I get off the bike, inflate it with CO2, and pray for the Muc-off tubeless fluid to seal the hole. It does briefly, I get on the bike. My group is long gone but I continue and go quite easily waiting for someone to catch up. A guy does catch up and we up the pace again... The tire holds air for about 2-3 km and then deflates again.

I start getting pissed off at this point but think: No, I won't let this get me down. This is an excellent time to practice using my puncture strips. I get the tool out, put a strip in, inflate with my second CO2 container (I always carry 3 CO2 containers with me). Again it holds for a while and then the tire deflates completely again.

At this point I decide that I'm going to abort the race. But I've gone almost 50km from the start and I need to somehow get back to my car. Okay, time to put in the spare tube. I get the rear wheel off and start to unscrew the tubeless valve... But it won't budge. I spend about 30-40 minutes trying to get it off and get the bolt about halfway off but then it won't go any further. I give up. I've completely shreddded botth my thumbs trying to unscrew the bolt. I'm bleeding from underneath both thumb nails. I also have pink tubeless fluid everywhere.

I hike to the nearest tech zone which luckily turns out to be just a kilometer away. I wish I had known this before I started with all the mechanics. I find a Swedish family who kindly give me a ride back to my car.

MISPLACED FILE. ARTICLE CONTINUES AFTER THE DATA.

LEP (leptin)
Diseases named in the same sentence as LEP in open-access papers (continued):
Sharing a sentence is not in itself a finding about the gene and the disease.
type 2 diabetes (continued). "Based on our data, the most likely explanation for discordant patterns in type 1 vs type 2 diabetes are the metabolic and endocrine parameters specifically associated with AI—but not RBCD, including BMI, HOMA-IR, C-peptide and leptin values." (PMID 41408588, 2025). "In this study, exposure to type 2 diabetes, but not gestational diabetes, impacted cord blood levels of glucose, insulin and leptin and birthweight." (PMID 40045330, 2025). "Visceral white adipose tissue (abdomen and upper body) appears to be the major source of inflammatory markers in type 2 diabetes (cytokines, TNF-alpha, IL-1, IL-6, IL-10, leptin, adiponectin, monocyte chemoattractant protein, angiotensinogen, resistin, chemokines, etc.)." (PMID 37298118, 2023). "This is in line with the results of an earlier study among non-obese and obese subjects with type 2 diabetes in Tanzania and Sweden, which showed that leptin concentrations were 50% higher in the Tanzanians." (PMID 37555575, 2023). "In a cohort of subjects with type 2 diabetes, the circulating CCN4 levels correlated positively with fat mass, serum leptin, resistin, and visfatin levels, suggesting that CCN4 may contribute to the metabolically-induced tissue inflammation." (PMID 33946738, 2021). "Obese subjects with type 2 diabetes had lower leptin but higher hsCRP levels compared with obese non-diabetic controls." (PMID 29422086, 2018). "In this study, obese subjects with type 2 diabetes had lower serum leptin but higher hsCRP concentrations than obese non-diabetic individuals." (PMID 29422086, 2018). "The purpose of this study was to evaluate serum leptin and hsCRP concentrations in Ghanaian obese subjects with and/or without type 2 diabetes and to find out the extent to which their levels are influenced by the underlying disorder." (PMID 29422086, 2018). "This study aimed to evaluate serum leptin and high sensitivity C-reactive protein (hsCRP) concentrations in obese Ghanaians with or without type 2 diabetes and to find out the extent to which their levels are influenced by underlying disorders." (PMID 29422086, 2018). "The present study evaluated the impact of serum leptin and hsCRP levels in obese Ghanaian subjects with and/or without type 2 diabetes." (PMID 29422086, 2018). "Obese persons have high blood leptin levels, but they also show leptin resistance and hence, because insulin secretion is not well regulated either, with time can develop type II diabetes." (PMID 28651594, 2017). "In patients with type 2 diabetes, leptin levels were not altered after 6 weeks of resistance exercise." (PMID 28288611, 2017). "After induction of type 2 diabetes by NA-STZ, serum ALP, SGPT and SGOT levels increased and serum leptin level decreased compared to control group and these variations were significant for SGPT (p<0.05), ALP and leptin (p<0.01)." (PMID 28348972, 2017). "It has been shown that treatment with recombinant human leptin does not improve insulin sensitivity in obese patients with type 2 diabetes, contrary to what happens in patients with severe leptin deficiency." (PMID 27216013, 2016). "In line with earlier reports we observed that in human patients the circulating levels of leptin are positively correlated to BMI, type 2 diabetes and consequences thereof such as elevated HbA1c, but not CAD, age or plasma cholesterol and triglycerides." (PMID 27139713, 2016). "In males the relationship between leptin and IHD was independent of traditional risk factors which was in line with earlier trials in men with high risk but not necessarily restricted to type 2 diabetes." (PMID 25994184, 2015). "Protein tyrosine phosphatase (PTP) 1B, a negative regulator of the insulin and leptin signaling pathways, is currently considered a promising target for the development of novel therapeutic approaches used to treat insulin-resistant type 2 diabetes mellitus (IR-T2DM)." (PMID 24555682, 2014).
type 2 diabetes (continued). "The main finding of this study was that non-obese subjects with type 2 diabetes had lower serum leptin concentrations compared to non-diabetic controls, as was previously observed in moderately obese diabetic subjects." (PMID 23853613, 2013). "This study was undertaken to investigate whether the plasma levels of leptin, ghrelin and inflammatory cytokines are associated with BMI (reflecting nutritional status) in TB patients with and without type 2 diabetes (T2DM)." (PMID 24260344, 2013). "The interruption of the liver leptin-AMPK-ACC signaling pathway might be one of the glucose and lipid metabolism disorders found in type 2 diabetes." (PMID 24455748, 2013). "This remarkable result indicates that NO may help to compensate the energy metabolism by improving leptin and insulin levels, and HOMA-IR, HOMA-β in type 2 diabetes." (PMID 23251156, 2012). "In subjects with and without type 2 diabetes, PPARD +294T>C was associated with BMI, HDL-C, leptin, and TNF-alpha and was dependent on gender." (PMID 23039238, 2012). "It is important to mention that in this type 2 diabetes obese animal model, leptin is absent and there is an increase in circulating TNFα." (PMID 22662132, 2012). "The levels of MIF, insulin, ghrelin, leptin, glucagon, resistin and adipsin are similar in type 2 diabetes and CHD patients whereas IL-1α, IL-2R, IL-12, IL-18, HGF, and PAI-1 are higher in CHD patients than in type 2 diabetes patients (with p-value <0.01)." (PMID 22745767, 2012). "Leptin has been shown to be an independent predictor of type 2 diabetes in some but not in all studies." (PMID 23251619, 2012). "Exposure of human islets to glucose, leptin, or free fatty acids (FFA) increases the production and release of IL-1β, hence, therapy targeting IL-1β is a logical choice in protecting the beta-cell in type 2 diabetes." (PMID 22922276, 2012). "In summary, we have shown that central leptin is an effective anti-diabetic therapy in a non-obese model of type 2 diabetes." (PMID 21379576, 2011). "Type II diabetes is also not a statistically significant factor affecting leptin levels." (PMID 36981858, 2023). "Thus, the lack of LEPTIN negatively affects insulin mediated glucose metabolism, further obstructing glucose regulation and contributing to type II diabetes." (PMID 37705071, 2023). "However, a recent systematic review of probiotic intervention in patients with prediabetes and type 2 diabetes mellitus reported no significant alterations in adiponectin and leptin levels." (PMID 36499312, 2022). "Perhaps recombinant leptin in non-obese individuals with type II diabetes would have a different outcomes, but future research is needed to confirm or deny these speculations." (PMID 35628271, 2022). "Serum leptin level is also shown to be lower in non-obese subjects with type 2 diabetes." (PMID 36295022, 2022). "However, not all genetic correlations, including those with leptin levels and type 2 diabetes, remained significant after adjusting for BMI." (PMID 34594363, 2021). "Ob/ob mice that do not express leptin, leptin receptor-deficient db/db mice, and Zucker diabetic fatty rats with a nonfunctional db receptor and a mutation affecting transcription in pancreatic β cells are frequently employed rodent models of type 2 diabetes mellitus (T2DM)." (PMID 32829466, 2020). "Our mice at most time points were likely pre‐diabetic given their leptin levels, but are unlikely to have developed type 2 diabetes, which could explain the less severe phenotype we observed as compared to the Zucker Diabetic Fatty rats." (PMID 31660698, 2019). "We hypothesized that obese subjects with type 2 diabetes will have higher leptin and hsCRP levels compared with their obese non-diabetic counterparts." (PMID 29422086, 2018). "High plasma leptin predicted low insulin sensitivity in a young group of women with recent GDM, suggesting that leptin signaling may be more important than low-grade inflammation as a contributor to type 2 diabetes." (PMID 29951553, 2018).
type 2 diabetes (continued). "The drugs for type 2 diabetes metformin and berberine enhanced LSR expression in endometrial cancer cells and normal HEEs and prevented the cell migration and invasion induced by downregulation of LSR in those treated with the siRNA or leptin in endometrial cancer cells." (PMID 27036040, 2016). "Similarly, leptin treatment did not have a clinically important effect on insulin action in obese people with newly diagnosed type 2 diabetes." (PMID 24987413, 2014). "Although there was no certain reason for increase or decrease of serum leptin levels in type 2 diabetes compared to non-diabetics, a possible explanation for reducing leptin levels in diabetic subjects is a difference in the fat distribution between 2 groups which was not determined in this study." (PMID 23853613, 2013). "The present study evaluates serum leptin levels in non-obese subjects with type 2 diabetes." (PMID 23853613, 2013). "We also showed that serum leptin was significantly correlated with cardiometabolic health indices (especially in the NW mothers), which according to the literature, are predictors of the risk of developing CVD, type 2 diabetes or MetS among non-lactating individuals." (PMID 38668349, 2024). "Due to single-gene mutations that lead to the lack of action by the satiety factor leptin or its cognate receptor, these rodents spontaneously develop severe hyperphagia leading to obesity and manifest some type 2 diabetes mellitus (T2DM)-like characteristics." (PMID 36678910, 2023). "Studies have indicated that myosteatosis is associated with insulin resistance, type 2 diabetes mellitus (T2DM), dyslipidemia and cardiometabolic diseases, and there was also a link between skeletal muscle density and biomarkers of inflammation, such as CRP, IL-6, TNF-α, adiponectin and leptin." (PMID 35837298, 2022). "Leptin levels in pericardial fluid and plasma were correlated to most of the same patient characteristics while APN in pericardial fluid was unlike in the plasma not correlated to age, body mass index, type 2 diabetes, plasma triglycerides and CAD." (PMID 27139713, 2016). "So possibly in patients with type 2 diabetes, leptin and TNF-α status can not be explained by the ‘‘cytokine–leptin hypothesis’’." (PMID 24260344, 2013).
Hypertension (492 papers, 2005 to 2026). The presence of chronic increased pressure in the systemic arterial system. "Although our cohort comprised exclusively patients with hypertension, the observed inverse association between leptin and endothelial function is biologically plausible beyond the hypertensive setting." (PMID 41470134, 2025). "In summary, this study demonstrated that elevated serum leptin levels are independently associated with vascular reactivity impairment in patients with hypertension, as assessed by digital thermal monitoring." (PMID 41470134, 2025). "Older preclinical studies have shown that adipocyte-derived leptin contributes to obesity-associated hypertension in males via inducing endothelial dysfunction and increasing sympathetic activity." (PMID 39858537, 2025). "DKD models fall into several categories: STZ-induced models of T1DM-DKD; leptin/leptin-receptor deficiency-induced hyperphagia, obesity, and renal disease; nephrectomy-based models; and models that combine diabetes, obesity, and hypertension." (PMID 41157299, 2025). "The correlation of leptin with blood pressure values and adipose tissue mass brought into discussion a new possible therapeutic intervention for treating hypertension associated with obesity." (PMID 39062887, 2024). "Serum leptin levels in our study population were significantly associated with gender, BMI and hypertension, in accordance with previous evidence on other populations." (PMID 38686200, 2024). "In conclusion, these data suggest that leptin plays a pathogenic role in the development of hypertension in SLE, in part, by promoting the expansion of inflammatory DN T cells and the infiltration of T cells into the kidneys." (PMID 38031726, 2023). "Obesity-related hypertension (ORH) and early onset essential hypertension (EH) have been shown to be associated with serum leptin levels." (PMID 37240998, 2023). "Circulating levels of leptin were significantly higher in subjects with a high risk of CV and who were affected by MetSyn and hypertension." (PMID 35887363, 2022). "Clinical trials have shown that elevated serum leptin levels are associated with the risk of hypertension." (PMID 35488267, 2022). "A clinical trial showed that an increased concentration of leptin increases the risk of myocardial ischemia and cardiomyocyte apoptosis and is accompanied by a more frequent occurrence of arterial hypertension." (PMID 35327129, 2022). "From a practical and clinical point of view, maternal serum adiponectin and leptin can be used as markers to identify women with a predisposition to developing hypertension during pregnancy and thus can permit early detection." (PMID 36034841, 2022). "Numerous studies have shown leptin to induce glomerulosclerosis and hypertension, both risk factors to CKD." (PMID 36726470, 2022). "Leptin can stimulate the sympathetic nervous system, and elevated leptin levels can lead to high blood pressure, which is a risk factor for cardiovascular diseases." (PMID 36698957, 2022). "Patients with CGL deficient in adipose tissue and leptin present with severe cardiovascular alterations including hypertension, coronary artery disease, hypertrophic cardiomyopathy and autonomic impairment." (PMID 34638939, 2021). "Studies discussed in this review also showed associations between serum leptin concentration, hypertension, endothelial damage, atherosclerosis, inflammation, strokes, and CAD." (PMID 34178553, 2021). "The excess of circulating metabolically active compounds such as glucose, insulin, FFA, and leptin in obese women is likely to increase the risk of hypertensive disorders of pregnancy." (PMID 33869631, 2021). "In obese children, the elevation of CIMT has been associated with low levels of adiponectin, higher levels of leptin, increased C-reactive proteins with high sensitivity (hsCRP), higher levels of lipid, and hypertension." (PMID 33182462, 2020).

Imagine: I was int he lead group for half the race and manage to have the worst possible turn of events. Sometimes MTB just isn't all that much fun.

I've had problems with Muc-Off's tubeless fluid all year. This is the first year that I use it. I always used Stan's before. I think that this ends my experiment with Muc-Off: I'm going back to Stan's.

Also I'm very dubious whether I'm going to use Thunder Burt tires any more...

Thursday, 19 September 2019

One Weekend - Two Races

This weekend I had two races to chose from: Saturday was the last race in the Hotcup series (2 hours + lap) . Saturday my personal favorite: Snapphaneturen (60km).

Now typically as I love Snapphaneturen, and it's a long race, under normal circumstances I would prioritize that race and not do the Hotcup at all. A Hotcup weekend race is after all 2 hours+ long and it does affect the performance if racing the next day. This year however there had been a lot of rain all week and I knew that Snapphaneturen was going to be slippery and muddy and I don't perform well  under those circumstances. That made me decide to do both races as the Hotcup race would be in one of my favorite places: Tisvilde forest in Denmark. Also Saturday was looking sunny and the terrain in Denmark was dry.

I did prepare for a weekend of two races by cutting down on my training during the week. I did a single session of 9x9min. The TSS (Training Stress Score) graph of my week ended up looking like this:

So how did it all turn out? The Hotcup race was great: Sunny meaning I could use short bibs and jersey. The trails were dry and quick. I was fighting for fourth place but had a crash on the second to last lap and finished sixth in the end.

In this race I had my usual Thunderburt 2.1" in the rear for easy rolling.